Friday 7 April 2023

Looking at the Items in Brian Cant’s Bric-A-Brac Shop

As a preschooler, Bric-a-Brac was easily one of my favourite television programmes and it's a fact which remains true to this day. However, it's a programme which, despite being repeated for nearly a decade, has had very little of substance written about it. This isn't a surprise as, well, very little information is available and only a handful of episodes have ever surfaced on YouTube. But, luckily, a few years ago, I picked up a copy of the 1983 See-Saw annual, which contains the only official photos I've found. And it's going to help us look at the items in Brian Cant's Bric-a-Brac shop.

Now, I could have done this article several years ago, using the available episodes on YouTube as my source. But, and this is a stickler for me, they're far from broadcast quality, so any screenshots would have been poor and murky. This is no criticism to the uploaders - one of whom is myself - more an acknowledgement that decades old recordings don't always survive well. Anyway, the good news is that, yesterday, I finally purchased a scanner. This means I've been able to scan the Bric-a-Brac photos from the See-Saw annual at a relatively decent quality.

First off, there's the magnificent sight of Brian Cant as the Bric-a-Brac shopkeeper, although he's curiously missing his glasses here, in amongst a plethora of items. This particular shot appears to have been taken during the filming of the very first episode, which was broadcast on Wednesday 1st October 1980 and looked at the letter B. So, yes, lots of items beginning with B here including: Bruin the bear who's wearing a bowler hat adorned with a banana and carrying a bugle alongside a brolly which is poking into a tin bucket. Bruin is also holding a book, which the See-Saw annual claims is a book about bears, but it looks more like a book on how to count. Next to Bruin, there stands a bicycle with a basket - which appears to be carrying a bunny - and a bell.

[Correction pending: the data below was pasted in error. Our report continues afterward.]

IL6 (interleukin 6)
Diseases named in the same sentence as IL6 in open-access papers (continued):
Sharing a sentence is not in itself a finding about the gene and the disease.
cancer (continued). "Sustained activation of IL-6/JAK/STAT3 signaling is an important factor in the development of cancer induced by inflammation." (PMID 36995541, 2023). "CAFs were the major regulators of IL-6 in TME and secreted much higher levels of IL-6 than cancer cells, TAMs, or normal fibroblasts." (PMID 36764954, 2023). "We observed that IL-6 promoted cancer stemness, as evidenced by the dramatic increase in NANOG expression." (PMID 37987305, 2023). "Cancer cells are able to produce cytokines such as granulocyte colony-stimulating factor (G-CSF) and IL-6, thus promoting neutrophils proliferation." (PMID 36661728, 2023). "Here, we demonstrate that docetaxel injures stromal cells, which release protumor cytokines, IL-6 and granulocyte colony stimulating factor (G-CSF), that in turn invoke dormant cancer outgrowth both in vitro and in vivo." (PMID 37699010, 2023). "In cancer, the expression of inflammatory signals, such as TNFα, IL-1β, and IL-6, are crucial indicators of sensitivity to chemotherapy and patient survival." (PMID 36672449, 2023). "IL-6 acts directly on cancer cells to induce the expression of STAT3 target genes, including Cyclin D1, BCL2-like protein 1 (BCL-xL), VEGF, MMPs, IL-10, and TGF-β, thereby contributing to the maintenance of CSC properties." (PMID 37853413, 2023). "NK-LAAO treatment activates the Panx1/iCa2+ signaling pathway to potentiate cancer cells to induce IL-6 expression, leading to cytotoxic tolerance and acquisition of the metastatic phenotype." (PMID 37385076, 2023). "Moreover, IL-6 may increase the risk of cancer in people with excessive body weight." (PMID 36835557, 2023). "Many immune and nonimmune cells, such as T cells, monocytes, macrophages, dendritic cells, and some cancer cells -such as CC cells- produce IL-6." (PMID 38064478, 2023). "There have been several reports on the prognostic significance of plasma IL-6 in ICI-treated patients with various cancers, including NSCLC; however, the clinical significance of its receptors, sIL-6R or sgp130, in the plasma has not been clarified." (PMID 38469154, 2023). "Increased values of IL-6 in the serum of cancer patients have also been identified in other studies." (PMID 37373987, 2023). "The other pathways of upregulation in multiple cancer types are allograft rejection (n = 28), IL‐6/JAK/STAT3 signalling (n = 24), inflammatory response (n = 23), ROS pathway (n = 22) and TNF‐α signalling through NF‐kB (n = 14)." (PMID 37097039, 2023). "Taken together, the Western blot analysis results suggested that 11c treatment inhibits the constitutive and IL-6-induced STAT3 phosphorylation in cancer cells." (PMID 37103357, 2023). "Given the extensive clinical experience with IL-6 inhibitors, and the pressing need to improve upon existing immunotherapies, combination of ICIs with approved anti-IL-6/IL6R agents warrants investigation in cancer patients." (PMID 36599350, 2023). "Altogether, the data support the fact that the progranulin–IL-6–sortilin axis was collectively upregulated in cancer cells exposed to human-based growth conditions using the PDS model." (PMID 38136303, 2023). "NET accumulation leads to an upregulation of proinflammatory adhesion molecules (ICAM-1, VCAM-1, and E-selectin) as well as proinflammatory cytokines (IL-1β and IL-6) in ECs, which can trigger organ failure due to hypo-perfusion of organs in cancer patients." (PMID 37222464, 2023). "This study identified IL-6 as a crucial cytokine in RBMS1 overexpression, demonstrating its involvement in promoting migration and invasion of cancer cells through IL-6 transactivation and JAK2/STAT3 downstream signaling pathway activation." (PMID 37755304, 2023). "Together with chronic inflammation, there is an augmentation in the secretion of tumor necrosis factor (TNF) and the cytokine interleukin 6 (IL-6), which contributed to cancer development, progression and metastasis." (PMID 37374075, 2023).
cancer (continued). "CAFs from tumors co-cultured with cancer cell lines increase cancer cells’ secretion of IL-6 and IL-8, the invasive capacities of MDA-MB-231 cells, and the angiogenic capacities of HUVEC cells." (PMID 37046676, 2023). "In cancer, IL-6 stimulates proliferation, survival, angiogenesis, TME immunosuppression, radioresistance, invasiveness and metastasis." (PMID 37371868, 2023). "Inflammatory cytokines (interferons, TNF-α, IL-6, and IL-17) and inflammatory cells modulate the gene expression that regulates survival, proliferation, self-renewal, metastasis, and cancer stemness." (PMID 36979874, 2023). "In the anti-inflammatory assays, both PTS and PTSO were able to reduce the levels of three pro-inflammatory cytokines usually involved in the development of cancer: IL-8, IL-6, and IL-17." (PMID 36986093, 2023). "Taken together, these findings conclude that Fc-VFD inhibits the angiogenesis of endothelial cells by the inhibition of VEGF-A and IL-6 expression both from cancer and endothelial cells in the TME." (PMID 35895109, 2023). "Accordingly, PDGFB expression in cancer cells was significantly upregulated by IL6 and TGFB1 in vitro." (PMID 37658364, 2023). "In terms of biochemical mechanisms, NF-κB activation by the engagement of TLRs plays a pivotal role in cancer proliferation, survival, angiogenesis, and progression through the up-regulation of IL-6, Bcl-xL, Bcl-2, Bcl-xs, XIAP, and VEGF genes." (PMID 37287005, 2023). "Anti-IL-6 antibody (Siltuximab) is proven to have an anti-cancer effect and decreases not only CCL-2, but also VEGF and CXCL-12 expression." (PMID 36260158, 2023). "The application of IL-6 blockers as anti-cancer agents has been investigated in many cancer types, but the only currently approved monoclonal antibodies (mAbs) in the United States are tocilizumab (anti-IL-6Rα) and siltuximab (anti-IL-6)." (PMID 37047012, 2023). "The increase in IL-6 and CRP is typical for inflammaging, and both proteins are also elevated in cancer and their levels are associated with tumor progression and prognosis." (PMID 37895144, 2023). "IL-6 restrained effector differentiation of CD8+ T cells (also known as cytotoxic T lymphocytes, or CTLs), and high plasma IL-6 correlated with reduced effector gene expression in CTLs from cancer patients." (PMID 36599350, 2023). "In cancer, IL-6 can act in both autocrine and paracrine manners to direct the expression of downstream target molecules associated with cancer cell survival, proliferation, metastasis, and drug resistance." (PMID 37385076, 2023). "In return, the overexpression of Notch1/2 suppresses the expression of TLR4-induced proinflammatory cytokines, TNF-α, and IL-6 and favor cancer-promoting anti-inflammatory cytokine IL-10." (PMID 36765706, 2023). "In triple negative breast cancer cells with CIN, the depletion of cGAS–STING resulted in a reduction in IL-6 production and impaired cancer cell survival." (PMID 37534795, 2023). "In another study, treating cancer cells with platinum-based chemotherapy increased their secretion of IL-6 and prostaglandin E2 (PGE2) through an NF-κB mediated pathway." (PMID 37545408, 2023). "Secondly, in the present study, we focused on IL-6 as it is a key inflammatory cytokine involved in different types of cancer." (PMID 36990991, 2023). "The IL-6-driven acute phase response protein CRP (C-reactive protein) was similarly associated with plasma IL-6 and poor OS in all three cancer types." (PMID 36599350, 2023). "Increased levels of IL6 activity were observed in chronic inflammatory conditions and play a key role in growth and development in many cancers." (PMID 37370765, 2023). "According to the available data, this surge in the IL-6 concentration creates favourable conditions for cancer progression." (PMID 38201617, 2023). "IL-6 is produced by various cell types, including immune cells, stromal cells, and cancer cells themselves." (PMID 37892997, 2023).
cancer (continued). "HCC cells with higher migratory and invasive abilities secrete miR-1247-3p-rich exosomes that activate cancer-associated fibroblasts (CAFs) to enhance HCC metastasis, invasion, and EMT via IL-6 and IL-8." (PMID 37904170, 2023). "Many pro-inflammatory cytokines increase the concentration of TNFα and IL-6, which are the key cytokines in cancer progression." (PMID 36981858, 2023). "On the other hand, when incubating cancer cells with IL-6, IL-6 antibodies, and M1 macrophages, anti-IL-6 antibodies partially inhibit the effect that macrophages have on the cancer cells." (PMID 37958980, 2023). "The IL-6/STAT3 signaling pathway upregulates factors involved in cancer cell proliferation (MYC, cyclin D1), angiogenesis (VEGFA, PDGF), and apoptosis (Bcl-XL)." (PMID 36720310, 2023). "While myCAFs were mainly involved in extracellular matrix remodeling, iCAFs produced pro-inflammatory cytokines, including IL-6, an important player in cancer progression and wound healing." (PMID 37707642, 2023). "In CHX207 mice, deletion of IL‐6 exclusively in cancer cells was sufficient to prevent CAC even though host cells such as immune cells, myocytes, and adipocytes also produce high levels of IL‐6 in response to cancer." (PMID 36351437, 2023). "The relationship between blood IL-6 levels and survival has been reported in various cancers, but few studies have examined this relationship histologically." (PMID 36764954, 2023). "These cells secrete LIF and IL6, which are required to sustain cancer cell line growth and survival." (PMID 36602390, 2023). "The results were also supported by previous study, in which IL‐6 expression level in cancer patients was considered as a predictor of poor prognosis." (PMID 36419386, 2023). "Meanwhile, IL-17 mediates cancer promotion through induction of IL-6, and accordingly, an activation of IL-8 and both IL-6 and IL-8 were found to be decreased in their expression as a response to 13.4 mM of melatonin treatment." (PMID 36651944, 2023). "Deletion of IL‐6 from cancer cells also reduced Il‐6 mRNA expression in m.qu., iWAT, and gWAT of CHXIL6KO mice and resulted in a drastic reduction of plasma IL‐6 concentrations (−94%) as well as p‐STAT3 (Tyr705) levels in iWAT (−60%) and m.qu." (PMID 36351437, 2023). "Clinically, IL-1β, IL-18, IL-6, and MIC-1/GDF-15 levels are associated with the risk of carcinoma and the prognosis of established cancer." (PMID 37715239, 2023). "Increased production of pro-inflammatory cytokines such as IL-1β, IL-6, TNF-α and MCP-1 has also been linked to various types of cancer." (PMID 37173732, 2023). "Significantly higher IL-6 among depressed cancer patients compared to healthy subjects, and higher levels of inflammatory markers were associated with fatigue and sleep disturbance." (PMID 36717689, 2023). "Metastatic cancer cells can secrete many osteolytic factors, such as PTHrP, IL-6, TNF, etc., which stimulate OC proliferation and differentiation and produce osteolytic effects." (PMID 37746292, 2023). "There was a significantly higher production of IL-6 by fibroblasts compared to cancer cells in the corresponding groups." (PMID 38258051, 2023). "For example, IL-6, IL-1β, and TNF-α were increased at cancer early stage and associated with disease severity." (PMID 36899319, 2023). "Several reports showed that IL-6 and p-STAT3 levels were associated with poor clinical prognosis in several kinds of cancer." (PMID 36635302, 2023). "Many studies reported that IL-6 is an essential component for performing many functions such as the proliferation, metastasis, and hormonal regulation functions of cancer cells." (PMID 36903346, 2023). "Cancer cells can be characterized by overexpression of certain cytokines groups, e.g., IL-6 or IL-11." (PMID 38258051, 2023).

Those are the B words, but what else can we see in this picture? Well. there's a lot of books, but it's difficult to make out what any of them are due to the resolution of the original picture. On the top shelf, there's an orange book which appears to be some sort of 'How To Break Your New' guide but I sadly can't make out the rest of the title. The top shelves are also home to a delightful yellow teapot and a small collection of vases and figurines that you would expect to see in an elderly relative's house. The middle shelves, meanwhile, house a fantastic Jack in the Box, a figurine of a mother with her children and, rather randomly, a castor.

Moving on to the P page, we get to meet some of the items featured in the P episode which first aired on Wednesday 15th September 1982. This, of course, was the only episode to feature a living being other than Brian Cant, with Polly the parrot - on her perch - making an appearance to help teach youngsters about phonics.We can't discern much more about the contents of the shop here but, once again, the background is plastered with books. There is at the bottom left, some crockery and also a rather large tin saucepan but that's about it.

Over on the metal shelves of the shop, we find more items beginning with P, most noticeably a plastic penguin which, as the episode demonstrates, is a windup toy. This penguin is joined by a pile of postcards with, you guessed it, one from Paris at the very top. Also on show is half a coconut and, in the background, a tatty old rug can be seen taking up space on the floor. Again, not too much to enter into our inventory, but it's better than nothing.

Next up is a whole world of items beginning with S and, at last, some identifiable books. As the annual informs us, there is some string, saucepans and socks occupying the shelves. Also making an appearance is an ancient bust, a ship in a bottle and, amongst the books, a couple of old clocks.